Tuesday, 7 October 2014

Economic value added – A better measure of corporate evaluation

Economic value added as a measure of corporate evaluation was developed to address the shortcomings of traditional evaluation techniques like EPS, ROE. If a company is formed with a capital of Rs.10 Crores and the entire capital is invested in fixed deposits at an interest rate of 10%, the company will have a return on capital employed of 10% and it will have an annual growth rate of 10% on its income. But the question is whether the company is adding any value to the shareholders? This is an important question to be answered by all the companies. But our traditional evaluation techniques would give a better rating for the hypothetical company we discussed above.
To avoid this kind of misinformation, EVA was developed as a measuring tool for company’s performance.
EVA = NOPAT – (WACC x Capital Employed)
EVA does not use net profit as such from profit and loss statement. It makes adjustments for tax, valuation of stock, depreciation of assets etc. The Net profit after all the adjustments is called NOPAT. By making these adjustments, EVA tries to overcome the draw backs of traditional evaluation techniques which are based on Net Profit. EVA is calculated by subtracting the return on capital employed (based on Weighted Average Cost of Capital) from Net Operating Profit After Tax (NOPAT). The residual value is the value added by the company for time period. If the residual value (EVA) is positive, then the company has added value to the share holders and to the economy and if the residue value is negative, the company has destroyed value. 
So compared to traditional evaluation techniques, EVA is a better measure of corporate evaluation. But EVA is not free from drawbacks. To calculate the value of NOPAT in its stricter sense, companies have to make more than 100 adjustments to Net profit. Many companies hesitate to compute and disclose EVA because of the complexities involved.

Disruptive Innovation in Indian Higher Education

Recently I chanced upon this term ‘disruptive innovation’ while searching for some resources for my management class. I had heard it earlier, but did not go deeper then. Anyways, this time around I decided to spend a few minutes to understand this concept. Disruptive innovation is a term used in business and technology literature to describe innovations that improve a product or service in ways that the market does not expect, typically first by designing for a different set of consumers in a new market and later by lowering prices in the existing market (Wikipedia, 2014). It is different from other forms of innovations, sustainable or revolutionary, in a way that it creates a new market and eventually disrupts the existing markets as well. Tata Nano can be considered as a disruptive innovation in India as it created a unique new market of low cost cars and slowly disrupted the business models of the existing car market.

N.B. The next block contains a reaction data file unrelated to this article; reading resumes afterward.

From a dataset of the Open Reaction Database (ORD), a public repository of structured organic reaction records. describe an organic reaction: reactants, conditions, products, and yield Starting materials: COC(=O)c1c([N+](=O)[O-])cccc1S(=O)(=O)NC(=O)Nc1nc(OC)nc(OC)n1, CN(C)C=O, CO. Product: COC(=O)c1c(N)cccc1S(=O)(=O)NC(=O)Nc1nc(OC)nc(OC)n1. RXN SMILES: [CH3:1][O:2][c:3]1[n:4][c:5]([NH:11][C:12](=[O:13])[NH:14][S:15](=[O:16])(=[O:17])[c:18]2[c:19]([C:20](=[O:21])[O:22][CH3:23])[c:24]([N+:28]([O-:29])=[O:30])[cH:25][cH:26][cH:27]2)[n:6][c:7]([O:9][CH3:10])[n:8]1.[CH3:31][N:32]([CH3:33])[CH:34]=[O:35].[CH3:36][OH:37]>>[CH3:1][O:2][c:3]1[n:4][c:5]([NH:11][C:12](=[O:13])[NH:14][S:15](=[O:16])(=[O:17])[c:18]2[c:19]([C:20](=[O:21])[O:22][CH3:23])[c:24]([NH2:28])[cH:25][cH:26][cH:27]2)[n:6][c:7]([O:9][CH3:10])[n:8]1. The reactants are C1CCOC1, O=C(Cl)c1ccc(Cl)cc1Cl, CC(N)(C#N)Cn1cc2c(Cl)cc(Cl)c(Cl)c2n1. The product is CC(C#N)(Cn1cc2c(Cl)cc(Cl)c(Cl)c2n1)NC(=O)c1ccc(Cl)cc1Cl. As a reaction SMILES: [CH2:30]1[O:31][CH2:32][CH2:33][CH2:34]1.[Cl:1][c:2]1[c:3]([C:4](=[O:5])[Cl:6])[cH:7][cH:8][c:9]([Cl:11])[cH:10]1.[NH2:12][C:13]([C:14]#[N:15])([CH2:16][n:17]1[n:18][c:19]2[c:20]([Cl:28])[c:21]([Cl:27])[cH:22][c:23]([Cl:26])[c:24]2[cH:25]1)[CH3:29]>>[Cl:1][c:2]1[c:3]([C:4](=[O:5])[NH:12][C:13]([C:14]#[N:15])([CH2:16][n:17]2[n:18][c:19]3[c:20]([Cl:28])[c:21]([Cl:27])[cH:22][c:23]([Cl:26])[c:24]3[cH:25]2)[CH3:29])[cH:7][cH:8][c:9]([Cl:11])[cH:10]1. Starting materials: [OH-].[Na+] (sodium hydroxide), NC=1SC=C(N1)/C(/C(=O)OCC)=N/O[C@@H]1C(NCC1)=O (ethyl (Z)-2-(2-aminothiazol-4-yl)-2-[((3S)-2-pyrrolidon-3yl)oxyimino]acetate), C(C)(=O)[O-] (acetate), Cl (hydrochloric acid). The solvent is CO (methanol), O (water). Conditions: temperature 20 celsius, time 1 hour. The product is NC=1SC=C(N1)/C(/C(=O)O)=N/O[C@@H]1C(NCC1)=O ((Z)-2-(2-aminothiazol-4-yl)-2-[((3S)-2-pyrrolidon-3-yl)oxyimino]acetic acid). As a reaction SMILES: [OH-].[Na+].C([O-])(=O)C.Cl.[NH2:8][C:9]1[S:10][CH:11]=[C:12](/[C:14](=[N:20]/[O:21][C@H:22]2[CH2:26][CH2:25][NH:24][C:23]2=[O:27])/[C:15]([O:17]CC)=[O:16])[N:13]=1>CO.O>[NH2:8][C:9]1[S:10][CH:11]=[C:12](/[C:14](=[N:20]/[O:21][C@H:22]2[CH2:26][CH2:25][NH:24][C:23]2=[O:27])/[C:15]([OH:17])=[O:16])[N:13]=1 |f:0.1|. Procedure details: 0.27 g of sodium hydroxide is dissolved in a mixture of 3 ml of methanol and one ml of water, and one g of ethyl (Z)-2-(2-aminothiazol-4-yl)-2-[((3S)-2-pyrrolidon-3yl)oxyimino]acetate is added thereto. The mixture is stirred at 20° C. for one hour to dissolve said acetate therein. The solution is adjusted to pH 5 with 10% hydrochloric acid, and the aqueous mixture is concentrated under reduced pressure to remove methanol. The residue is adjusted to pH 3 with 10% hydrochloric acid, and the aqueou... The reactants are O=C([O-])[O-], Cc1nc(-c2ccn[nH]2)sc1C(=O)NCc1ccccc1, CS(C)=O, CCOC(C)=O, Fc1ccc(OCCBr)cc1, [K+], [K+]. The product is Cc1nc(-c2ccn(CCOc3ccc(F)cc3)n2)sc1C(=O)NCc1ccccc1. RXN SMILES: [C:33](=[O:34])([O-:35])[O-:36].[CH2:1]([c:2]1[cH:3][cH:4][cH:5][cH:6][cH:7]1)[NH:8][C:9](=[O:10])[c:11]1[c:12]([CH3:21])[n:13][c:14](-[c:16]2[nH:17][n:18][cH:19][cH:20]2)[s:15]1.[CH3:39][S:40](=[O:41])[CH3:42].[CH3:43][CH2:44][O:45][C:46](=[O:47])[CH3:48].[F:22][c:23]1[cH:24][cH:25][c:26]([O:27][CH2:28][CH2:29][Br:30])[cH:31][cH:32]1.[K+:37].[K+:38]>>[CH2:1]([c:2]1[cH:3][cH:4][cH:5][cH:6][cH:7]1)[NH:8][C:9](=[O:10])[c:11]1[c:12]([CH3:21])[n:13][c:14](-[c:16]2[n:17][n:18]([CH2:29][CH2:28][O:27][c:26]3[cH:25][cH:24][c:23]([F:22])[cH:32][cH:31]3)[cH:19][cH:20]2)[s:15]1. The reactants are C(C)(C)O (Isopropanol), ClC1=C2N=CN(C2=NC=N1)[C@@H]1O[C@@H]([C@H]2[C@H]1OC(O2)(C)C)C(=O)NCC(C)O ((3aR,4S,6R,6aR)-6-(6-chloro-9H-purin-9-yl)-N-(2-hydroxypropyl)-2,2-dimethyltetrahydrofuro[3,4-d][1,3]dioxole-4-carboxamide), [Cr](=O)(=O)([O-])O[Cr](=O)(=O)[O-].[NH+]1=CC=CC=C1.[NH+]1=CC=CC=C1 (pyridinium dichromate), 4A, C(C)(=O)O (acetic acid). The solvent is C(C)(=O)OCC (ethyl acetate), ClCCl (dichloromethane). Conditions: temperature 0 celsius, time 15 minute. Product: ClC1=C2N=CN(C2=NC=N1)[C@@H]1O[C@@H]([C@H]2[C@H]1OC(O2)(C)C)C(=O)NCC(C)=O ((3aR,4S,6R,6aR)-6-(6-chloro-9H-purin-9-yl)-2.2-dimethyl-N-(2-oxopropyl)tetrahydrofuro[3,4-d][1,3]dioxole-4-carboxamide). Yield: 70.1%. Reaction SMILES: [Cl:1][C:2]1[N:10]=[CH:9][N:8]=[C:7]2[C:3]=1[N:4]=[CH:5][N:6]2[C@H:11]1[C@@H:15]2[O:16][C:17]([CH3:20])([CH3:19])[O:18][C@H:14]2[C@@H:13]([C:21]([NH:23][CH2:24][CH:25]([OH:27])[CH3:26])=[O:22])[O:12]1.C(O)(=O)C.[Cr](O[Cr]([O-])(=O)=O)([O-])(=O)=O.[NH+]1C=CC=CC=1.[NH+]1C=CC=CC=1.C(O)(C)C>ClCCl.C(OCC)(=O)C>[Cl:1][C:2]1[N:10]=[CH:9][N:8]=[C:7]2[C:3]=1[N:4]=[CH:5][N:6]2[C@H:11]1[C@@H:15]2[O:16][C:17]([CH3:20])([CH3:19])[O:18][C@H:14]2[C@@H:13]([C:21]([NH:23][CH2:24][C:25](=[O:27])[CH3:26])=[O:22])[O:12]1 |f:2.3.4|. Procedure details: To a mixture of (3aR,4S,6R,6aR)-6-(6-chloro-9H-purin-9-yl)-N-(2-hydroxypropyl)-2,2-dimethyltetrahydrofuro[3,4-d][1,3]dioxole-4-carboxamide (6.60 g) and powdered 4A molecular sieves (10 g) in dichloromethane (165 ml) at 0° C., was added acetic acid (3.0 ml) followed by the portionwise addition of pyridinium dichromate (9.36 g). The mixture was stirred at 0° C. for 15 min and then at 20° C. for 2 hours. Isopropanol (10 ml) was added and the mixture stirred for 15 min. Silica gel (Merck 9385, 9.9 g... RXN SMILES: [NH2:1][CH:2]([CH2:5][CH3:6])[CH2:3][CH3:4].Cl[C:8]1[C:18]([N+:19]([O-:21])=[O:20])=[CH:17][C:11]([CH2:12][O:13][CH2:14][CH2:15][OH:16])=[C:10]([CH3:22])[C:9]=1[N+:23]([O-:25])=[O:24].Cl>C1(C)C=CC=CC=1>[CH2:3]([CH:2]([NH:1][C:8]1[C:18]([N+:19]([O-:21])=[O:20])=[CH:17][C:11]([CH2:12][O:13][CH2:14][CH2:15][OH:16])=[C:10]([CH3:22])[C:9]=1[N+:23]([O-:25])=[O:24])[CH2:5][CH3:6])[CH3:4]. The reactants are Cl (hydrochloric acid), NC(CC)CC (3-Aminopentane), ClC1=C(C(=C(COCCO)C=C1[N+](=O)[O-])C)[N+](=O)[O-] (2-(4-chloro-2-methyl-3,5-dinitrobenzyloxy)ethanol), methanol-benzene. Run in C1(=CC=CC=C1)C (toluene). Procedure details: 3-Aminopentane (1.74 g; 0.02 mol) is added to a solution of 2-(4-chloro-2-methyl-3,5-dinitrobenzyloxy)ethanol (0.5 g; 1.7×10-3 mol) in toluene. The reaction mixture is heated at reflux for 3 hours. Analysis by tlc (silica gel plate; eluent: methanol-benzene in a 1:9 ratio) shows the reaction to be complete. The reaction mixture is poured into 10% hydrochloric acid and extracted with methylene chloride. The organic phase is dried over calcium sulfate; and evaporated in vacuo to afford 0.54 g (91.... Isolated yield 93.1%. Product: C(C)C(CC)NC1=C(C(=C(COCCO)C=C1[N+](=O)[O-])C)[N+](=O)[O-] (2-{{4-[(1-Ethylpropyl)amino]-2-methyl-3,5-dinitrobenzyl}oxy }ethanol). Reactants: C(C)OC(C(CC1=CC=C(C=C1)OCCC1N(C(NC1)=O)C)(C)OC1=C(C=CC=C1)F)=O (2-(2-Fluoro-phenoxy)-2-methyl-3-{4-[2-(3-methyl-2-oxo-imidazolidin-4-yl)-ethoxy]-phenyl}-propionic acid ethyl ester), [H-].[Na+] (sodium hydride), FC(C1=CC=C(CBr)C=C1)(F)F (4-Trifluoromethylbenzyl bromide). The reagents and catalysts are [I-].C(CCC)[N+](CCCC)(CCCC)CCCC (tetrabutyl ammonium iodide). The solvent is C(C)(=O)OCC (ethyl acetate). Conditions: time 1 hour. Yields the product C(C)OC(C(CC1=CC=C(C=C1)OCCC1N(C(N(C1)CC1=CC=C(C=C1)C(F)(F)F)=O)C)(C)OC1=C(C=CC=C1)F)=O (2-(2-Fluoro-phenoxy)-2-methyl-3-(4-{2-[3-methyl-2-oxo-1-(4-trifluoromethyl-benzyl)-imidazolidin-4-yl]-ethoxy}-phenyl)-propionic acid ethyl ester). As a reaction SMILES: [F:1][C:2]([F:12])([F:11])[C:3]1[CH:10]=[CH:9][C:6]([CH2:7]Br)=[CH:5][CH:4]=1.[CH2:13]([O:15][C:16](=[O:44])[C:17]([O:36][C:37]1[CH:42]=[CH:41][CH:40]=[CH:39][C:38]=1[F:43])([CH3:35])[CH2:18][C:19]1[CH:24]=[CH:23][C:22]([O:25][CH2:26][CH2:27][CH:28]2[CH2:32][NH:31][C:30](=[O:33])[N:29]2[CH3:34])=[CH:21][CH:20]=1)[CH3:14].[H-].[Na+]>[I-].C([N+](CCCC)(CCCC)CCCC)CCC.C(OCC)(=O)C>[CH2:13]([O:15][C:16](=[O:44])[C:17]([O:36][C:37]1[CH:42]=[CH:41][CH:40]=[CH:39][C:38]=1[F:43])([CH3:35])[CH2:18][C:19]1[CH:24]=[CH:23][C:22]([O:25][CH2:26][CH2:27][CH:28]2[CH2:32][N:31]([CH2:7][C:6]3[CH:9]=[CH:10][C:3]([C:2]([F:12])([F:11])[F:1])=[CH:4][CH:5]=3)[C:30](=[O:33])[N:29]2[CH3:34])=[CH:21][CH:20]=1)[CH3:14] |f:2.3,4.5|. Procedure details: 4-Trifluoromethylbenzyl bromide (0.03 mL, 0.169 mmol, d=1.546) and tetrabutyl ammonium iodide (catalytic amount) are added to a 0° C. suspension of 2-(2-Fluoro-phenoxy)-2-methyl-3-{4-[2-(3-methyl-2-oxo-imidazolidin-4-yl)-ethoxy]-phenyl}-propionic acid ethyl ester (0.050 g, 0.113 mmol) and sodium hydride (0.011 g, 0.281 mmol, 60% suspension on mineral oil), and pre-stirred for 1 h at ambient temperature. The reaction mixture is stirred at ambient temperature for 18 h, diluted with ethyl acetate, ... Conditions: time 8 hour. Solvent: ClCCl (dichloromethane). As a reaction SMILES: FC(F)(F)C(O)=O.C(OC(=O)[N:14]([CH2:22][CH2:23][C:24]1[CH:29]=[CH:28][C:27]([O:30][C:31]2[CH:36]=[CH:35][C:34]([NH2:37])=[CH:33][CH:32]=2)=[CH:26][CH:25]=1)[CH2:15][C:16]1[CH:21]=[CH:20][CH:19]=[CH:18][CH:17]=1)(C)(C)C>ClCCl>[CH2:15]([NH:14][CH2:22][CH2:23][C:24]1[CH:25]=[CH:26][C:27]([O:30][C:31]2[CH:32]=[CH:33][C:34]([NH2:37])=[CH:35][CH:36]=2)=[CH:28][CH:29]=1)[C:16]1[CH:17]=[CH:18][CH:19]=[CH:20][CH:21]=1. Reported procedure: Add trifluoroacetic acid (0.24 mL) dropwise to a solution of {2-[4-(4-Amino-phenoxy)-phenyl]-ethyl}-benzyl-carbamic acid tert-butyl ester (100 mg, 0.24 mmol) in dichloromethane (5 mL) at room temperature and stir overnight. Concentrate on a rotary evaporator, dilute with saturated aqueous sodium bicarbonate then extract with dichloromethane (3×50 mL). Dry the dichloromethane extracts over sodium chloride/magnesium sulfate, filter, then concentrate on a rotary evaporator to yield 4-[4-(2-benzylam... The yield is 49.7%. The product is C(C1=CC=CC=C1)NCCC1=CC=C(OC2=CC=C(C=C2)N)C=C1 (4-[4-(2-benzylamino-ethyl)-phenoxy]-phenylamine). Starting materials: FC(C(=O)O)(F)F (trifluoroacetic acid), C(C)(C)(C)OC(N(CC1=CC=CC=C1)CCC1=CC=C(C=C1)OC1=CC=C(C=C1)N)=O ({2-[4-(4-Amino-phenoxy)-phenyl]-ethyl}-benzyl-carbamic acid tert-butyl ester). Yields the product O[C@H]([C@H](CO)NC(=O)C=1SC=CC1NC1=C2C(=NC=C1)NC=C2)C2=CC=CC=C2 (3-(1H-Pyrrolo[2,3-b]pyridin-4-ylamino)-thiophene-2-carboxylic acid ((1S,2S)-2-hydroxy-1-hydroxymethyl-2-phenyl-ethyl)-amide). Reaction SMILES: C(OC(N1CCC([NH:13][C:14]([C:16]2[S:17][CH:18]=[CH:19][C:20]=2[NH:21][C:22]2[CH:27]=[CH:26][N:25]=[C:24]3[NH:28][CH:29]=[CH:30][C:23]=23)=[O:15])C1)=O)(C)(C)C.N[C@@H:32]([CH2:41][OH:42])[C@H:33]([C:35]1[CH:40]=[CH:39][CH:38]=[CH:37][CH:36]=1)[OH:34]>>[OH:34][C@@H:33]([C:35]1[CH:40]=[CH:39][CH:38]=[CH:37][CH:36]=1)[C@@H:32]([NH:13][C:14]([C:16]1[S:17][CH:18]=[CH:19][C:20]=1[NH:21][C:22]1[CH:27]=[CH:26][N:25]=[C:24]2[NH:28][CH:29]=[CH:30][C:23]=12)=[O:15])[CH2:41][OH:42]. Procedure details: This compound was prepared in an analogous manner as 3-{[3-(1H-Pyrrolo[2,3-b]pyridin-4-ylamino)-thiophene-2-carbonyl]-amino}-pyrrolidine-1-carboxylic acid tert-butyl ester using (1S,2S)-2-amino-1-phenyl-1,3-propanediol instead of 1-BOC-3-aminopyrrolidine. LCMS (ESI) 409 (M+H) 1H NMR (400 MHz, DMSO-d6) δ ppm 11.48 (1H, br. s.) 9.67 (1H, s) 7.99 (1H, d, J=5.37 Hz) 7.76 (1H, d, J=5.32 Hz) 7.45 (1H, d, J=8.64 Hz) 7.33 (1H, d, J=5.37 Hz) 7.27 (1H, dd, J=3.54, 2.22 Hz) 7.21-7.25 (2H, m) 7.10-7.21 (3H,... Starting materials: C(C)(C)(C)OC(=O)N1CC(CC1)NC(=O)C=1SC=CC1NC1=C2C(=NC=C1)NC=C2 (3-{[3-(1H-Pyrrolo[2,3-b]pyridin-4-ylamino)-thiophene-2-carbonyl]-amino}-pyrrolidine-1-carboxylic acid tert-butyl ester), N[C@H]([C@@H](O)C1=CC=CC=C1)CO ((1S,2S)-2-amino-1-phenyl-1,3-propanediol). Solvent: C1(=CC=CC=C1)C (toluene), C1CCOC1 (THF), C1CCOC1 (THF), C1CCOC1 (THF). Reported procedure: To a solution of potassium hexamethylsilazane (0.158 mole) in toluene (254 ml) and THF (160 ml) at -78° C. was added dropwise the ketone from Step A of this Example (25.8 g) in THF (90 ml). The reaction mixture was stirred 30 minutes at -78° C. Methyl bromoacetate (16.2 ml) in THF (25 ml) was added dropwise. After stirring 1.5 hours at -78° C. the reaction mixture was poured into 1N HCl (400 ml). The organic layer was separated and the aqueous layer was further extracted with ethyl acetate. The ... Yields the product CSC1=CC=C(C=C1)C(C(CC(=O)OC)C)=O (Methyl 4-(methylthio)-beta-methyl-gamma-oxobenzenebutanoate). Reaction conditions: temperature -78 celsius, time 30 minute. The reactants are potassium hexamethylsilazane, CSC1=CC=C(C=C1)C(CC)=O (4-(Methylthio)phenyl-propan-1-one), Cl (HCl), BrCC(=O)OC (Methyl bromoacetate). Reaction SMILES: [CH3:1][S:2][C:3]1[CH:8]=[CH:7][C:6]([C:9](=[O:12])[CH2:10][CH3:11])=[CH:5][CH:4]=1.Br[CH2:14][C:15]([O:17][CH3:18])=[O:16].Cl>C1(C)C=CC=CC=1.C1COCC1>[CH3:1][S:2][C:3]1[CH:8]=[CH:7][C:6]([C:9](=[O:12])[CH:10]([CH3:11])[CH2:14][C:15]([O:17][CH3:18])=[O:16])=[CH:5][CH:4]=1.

I think higher education around the world also is going through some disruptive shake outs, the momentum gained by MOOCs being a perfect example. MOOCs have been started for a new market of online learners, but soon made massive inroads to all levels of education. Traditional universities are compelled to take note and look for ways to connect with it.
As I walk into my classroom and see the passive and often ‘blank’ faces of too many students in front of me, I feel that it’s time some form of disruptive innovation emerges in our classrooms as well. I firmly believe that technology offers a tremendous opportunity to innovate and engage this digital generation. Leveraging on the revolution of tablets and smart phones, the walls of the class rooms have to be broken beyond its constraints of time and space. The onus is on us to identify and experiment with lessons, projects, assessment and different aspects related to teaching learning process harnessing the possibilities technology offers. 
MOOCs have shown an example how innovation is possible in otherwise an ultra-stable environment of education and universities. As a community of Academic 

Entrepreneurs, we have to innovate, may be do a disruptive one, sooner the better!